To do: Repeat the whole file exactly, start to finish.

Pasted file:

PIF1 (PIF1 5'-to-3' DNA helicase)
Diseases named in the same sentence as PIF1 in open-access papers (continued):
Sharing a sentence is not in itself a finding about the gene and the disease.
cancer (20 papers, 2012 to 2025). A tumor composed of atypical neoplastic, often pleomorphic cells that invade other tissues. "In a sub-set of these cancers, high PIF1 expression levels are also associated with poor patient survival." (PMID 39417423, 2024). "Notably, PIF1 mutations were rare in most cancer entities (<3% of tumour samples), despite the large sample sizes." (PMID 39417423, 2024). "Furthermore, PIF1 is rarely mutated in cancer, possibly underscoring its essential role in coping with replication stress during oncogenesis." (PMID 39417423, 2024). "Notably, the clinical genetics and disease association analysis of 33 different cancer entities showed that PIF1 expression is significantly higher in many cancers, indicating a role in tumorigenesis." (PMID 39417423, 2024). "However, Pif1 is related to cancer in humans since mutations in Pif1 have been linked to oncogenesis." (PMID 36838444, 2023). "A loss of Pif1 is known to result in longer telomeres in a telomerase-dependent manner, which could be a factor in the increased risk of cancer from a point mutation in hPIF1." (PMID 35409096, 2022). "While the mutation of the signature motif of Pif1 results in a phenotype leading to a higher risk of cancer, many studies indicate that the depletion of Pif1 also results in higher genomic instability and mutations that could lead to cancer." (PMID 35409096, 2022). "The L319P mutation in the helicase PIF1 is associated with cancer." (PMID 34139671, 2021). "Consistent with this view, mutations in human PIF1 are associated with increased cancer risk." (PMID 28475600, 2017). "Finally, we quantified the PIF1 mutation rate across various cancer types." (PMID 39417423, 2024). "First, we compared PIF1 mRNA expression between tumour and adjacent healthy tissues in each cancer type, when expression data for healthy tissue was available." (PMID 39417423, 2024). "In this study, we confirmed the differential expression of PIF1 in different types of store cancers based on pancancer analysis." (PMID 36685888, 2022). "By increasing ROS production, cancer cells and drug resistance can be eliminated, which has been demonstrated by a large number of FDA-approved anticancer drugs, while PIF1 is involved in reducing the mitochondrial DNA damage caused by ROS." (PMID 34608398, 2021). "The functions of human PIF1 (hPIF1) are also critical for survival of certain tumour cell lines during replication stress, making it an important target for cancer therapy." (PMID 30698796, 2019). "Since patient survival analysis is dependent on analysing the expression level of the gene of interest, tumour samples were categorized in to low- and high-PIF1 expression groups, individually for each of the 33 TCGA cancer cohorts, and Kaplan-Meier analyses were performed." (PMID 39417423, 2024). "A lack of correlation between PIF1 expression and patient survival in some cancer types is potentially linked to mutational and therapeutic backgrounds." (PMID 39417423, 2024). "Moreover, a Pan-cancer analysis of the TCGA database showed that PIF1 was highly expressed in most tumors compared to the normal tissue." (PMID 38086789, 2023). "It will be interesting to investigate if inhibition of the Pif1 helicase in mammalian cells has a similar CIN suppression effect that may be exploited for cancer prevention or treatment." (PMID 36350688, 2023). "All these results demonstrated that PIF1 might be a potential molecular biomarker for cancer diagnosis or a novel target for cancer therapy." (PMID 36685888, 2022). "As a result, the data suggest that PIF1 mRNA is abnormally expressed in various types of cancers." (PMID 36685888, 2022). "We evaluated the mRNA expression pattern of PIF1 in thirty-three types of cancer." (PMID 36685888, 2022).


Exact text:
PIF1 (PIF1 5'-to-3' DNA helicase)
Diseases named in the same sentence as PIF1 in open-access papers (continued):
Sharing a sentence is not in itself a finding about the gene and the disease.
cancer (20 papers, 2012 to 2025). A tumor composed of atypical neoplastic, often pleomorphic cells that invade other tissues. "In a sub-set of these cancers, high PIF1 expression levels are also associated with poor patient survival." (PMID 39417423, 2024). "Notably, PIF1 mutations were rare in most cancer entities (<3% of tumour samples), despite the large sample sizes." (PMID 39417423, 2024). "Furthermore, PIF1 is rarely mutated in cancer, possibly underscoring its essential role in coping with replication stress during oncogenesis." (PMID 39417423, 2024). "Notably, the clinical genetics and disease association analysis of 33 different cancer entities showed that PIF1 expression is significantly higher in many cancers, indicating a role in tumorigenesis." (PMID 39417423, 2024). "However, Pif1 is related to cancer in humans since mutations in Pif1 have been linked to oncogenesis." (PMID 36838444, 2023). "A loss of Pif1 is known to result in longer telomeres in a telomerase-dependent manner, which could be a factor in the increased risk of cancer from a point mutation in hPIF1." (PMID 35409096, 2022). "While the mutation of the signature motif of Pif1 results in a phenotype leading to a higher risk of cancer, many studies indicate that the depletion of Pif1 also results in higher genomic instability and mutations that could lead to cancer." (PMID 35409096, 2022). "The L319P mutation in the helicase PIF1 is associated with cancer." (PMID 34139671, 2021). "Consistent with this view, mutations in human PIF1 are associated with increased cancer risk." (PMID 28475600, 2017). "Finally, we quantified the PIF1 mutation rate across various cancer types." (PMID 39417423, 2024). "First, we compared PIF1 mRNA expression between tumour and adjacent healthy tissues in each cancer type, when expression data for healthy tissue was available." (PMID 39417423, 2024). "In this study, we confirmed the differential expression of PIF1 in different types of store cancers based on pancancer analysis." (PMID 36685888, 2022). "By increasing ROS production, cancer cells and drug resistance can be eliminated, which has been demonstrated by a large number of FDA-approved anticancer drugs, while PIF1 is involved in reducing the mitochondrial DNA damage caused by ROS." (PMID 34608398, 2021). "The functions of human PIF1 (hPIF1) are also critical for survival of certain tumour cell lines during replication stress, making it an important target for cancer therapy." (PMID 30698796, 2019). "Since patient survival analysis is dependent on analysing the expression level of the gene of interest, tumour samples were categorized in to low- and high-PIF1 expression groups, individually for each of the 33 TCGA cancer cohorts, and Kaplan-Meier analyses were performed." (PMID 39417423, 2024). "A lack of correlation between PIF1 expression and patient survival in some cancer types is potentially linked to mutational and therapeutic backgrounds." (PMID 39417423, 2024). "Moreover, a Pan-cancer analysis of the TCGA database showed that PIF1 was highly expressed in most tumors compared to the normal tissue." (PMID 38086789, 2023). "It will be interesting to investigate if inhibition of the Pif1 helicase in mammalian cells has a similar CIN suppression effect that may be exploited for cancer prevention or treatment." (PMID 36350688, 2023). "All these results demonstrated that PIF1 might be a potential molecular biomarker for cancer diagnosis or a novel target for cancer therapy." (PMID 36685888, 2022). "As a result, the data suggest that PIF1 mRNA is abnormally expressed in various types of cancers." (PMID 36685888, 2022). "We evaluated the mRNA expression pattern of PIF1 in thirty-three types of cancer." (PMID 36685888, 2022).